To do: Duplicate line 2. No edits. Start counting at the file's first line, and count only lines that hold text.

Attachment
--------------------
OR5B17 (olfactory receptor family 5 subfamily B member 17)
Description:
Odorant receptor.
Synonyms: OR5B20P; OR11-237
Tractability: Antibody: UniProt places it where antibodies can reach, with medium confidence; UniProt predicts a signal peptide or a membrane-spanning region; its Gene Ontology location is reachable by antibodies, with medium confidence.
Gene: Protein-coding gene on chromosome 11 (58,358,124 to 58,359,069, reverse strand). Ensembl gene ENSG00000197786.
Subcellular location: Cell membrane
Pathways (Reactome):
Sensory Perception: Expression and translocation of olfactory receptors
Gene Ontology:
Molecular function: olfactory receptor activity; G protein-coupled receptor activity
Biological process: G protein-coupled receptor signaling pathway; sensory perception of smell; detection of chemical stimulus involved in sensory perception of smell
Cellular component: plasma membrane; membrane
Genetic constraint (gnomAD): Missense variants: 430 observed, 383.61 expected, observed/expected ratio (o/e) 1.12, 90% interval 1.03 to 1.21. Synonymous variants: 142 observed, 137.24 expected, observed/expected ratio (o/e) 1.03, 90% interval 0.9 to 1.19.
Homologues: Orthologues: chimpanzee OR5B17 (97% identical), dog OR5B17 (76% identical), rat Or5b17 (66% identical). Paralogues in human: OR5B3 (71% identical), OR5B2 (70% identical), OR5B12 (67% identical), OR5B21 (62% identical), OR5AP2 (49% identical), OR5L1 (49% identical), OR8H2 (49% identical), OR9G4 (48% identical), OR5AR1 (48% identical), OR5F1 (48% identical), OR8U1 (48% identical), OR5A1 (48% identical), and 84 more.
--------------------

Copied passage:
Description: